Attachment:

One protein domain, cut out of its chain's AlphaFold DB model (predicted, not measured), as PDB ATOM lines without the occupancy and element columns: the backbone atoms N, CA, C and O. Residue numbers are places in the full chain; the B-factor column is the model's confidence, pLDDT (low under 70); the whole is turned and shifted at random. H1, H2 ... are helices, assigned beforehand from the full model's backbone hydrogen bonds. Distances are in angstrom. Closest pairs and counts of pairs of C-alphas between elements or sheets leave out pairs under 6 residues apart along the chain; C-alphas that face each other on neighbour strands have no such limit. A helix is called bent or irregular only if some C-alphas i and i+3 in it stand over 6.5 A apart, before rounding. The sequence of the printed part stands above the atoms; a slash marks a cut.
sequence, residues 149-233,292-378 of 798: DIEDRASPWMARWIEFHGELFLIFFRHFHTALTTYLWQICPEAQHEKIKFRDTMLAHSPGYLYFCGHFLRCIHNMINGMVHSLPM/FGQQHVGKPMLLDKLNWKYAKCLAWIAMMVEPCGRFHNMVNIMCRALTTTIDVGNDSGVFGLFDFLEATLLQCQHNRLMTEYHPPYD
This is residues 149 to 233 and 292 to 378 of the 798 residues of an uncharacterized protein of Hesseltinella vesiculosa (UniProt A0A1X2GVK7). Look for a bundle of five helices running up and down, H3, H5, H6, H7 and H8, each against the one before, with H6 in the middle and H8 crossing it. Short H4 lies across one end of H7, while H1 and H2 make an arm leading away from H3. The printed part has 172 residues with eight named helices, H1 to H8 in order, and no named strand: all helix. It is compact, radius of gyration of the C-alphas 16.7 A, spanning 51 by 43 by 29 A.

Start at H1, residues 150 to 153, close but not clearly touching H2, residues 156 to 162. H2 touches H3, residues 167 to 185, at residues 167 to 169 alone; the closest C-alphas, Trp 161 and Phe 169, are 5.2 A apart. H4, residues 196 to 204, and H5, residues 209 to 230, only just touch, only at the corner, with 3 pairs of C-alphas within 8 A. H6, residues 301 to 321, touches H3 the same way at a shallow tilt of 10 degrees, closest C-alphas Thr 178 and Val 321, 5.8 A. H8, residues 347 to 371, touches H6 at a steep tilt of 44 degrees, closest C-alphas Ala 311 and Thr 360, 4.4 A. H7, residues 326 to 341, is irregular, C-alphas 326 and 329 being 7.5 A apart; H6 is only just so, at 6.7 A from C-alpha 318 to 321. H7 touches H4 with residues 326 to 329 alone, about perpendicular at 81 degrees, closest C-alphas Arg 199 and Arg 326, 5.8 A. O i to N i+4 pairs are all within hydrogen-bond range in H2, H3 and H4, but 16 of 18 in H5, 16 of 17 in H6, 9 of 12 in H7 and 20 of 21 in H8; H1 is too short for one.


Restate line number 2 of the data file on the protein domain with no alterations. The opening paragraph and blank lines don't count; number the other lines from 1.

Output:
This is residues 149 to 233 and 292 to 378 of the 798 residues of an uncharacterized protein of Hesseltinella vesiculosa (UniProt A0A1X2GVK7). Look for a bundle of five helices running up and down, H3, H5, H6, H7 and H8, each against the one before, with H6 in the middle and H8 crossing it. Short H4 lies across one end of H7, while H1 and H2 make an arm leading away from H3. The printed part has 172 residues with eight named helices, H1 to H8 in order, and no named strand: all helix. It is compact, radius of gyration of the C-alphas 16.7 A, spanning 51 by 43 by 29 A.